From a Buddhist cosmological [what a contradiction in terms, :-)] standpoint, this particular event was not really unique – depending on your timeframe of course – but what if we, just for the fun of it, ask ourselves what did the Buddhists put at the very beginning of all their sacred texts and literature? What special emphasis did they create by establishing one particular text at the head of their ‘holy scriptures’, i.e. the Pali Canon of Early Buddhism.
Traditionally the Pali Canon starts with rules for monks and nuns. But if we skip that part and look at the collection of discourses the first book introduced to the reader is the Digha Nikaya, the ‘Collection of Long Discourses’. The text in this book which ancient compilers put at the beginning is a discourse by the Buddha called the Brahmajala sutta, i.e. ‘The Devine Net’.
So, how does this Buddhist ‘Genesis’ look like? In this text the Buddha starts out asking his followers never to feel angry if the Dhamma is ridiculed nor should they feel elated if the Dhamma is praised. He continues to explain how other religions come into their beliefs about various world- and soul- scenarios (among which the Buddha gives a fascinating account about how the belief in a monotheistic religion – and with it creation – is established).
However, central to this first text of Buddhist scriptures is the following recurring passage which so completely establishes what makes Buddhism so completely a non-religion.
Here the Buddha says:
But of these views, monks, the Tathagata (i.e. the Buddha) knows that arriving at such views, holding such views, believing such views, trusting such views will have such and such a consequence in terms of rebirth in the hereafter. This and much more the Tathagata is able to see, for he knows as it really is the coming to be and the passing away of sense experience, the satisfaction of sense experience and the way of escape from sense experience.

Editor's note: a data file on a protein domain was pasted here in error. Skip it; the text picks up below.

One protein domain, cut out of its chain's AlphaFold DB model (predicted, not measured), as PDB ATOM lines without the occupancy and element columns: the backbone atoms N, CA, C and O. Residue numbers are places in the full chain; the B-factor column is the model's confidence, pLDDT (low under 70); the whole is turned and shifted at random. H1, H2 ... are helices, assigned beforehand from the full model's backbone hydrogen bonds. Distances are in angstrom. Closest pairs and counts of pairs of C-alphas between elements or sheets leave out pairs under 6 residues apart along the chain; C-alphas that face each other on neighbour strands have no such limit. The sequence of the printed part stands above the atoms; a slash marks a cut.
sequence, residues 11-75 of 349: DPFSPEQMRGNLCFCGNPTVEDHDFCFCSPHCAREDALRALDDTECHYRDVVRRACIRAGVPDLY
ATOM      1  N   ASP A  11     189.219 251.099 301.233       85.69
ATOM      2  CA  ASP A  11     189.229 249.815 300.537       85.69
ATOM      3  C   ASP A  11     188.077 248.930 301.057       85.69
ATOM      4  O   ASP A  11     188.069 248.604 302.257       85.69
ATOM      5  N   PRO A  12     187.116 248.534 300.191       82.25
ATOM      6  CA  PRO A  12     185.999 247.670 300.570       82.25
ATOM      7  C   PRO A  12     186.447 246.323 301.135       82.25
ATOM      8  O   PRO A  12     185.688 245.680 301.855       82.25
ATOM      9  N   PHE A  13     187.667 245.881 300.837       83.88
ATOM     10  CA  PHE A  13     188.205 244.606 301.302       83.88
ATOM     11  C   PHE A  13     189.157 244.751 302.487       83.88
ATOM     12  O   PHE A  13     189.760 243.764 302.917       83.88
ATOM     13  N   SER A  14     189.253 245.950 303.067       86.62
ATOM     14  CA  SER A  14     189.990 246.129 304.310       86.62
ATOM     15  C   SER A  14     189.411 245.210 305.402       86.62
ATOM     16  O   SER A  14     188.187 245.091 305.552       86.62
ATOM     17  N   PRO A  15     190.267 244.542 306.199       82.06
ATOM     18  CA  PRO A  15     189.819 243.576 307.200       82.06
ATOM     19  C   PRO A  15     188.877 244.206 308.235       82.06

And because he does not cling to what he sees he is detached and he experiences for himself the peace of utter freedom.
These are advanced things, monks, matters that are deep, difficult to see, difficult to grasp, subtle, leading one who follows to tranquility and the sublime; things not to be arrived at by mere logic and reasoning, comprehensible only by the wise. These, monks, are the things the Tathagata teaches, having seen them for himself. These are the things which should be spoken of by one when he speaks in praise of the Tathagata.
Tayidaṃ, bhikkhave, tathāgato pajānāti – ‘ime diṭṭhiṭṭhānā evaṃgahitā evaṃparāmaṭṭhā evaṃgatikā bhavanti evaṃabhisamparāyā’ti, tañca tathāgato pajānāti, tato ca uttaritaraṃ pajānāti; tañca pajānanaṃ na parāmasati, aparāmasato cassa paccattaññeva nibbuti viditā. Vedanānaṃ samudayañca atthaṅgamañca assādañca ādīnavañca nissaraṇañca yathābhūtaṃ viditvā anupādāvimutto, bhikkhave, tathāgato.
‘Ime kho te, bhikkhave, dhammā gambhīrā duddasā duranubodhā santā paṇītā atakkāvacarā nipuṇā paṇḍitavedanīyā, ye tathāgato sayaṃ abhiññā sacchikatvā pavedeti, yehi tathāgatassa yathābhuccaṃ vaṇṇaṃ sammā vadamānā vadeyyuṃ.[DN 1 en, pi]